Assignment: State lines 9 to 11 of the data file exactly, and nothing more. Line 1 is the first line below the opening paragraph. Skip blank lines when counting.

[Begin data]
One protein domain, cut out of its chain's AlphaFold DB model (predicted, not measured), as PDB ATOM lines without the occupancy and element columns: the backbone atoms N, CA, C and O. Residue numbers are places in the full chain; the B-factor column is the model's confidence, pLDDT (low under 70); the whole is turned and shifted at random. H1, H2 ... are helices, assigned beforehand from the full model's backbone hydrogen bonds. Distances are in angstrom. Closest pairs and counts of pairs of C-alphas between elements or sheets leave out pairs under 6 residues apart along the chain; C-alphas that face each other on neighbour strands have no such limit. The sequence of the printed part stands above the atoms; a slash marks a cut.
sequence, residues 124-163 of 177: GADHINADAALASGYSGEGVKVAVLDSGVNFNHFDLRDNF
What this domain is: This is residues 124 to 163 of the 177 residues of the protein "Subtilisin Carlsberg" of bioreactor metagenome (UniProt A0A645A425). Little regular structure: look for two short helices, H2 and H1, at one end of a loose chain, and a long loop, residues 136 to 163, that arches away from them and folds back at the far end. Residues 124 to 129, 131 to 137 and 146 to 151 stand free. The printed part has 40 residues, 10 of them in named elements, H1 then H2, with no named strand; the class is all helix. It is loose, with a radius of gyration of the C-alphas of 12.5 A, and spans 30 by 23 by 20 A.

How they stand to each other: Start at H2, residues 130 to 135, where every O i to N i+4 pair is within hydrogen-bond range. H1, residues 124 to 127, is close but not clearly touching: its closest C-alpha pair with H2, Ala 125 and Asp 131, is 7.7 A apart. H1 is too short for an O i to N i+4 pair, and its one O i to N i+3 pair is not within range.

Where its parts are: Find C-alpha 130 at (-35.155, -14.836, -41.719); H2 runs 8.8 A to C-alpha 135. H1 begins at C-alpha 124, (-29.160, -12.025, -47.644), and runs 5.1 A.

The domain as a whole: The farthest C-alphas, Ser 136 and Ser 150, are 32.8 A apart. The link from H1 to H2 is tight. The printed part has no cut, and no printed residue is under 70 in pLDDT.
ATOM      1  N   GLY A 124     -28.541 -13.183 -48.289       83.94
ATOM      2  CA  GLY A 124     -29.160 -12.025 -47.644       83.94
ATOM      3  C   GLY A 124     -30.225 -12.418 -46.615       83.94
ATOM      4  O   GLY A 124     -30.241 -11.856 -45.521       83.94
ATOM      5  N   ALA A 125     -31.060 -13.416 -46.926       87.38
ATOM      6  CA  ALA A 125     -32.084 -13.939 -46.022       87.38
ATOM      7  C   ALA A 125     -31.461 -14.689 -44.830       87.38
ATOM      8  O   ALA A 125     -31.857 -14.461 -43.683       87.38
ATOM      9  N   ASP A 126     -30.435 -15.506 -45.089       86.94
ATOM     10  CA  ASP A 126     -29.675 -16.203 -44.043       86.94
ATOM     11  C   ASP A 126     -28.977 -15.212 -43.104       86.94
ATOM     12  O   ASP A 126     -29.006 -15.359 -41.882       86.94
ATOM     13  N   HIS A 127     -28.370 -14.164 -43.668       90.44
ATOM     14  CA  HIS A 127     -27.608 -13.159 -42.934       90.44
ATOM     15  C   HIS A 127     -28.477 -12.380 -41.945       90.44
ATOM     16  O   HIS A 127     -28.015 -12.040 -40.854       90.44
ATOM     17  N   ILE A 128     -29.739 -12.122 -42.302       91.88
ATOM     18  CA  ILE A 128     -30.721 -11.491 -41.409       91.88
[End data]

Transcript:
ATOM      4  O   GLY A 124     -30.241 -11.856 -45.521       83.94
ATOM      5  N   ALA A 125     -31.060 -13.416 -46.926       87.38
ATOM      6  CA  ALA A 125     -32.084 -13.939 -46.022       87.38